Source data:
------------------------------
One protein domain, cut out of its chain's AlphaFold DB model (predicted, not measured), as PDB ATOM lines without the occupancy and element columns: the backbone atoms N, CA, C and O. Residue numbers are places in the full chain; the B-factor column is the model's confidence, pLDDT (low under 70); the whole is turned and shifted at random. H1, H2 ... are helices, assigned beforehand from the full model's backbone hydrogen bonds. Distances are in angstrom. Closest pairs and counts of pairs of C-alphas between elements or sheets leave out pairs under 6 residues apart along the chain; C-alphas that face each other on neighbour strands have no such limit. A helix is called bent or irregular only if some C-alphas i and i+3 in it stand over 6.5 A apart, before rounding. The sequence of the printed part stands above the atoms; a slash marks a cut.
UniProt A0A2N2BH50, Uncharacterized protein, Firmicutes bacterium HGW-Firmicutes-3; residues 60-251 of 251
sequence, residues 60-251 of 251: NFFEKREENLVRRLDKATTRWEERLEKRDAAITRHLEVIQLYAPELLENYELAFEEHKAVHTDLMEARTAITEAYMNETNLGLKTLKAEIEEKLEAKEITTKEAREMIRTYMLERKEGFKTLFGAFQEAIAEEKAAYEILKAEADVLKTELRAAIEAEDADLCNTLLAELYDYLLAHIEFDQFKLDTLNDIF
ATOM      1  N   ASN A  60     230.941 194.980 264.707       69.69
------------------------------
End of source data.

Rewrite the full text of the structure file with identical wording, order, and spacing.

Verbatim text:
One protein domain, cut out of its chain's AlphaFold DB model (predicted, not measured), as PDB ATOM lines without the occupancy and element columns: the backbone atoms N, CA, C and O. Residue numbers are places in the full chain; the B-factor column is the model's confidence, pLDDT (low under 70); the whole is turned and shifted at random. H1, H2 ... are helices, assigned beforehand from the full model's backbone hydrogen bonds. Distances are in angstrom. Closest pairs and counts of pairs of C-alphas between elements or sheets leave out pairs under 6 residues apart along the chain; C-alphas that face each other on neighbour strands have no such limit. A helix is called bent or irregular only if some C-alphas i and i+3 in it stand over 6.5 A apart, before rounding. The sequence of the printed part stands above the atoms; a slash marks a cut.
UniProt A0A2N2BH50, Uncharacterized protein, Firmicutes bacterium HGW-Firmicutes-3; residues 60-251 of 251
sequence, residues 60-251 of 251: NFFEKREENLVRRLDKATTRWEERLEKRDAAITRHLEVIQLYAPELLENYELAFEEHKAVHTDLMEARTAITEAYMNETNLGLKTLKAEIEEKLEAKEITTKEAREMIRTYMLERKEGFKTLFGAFQEAIAEEKAAYEILKAEADVLKTELRAAIEAEDADLCNTLLAELYDYLLAHIEFDQFKLDTLNDIF
ATOM      1  N   ASN A  60     230.941 194.980 264.707       69.69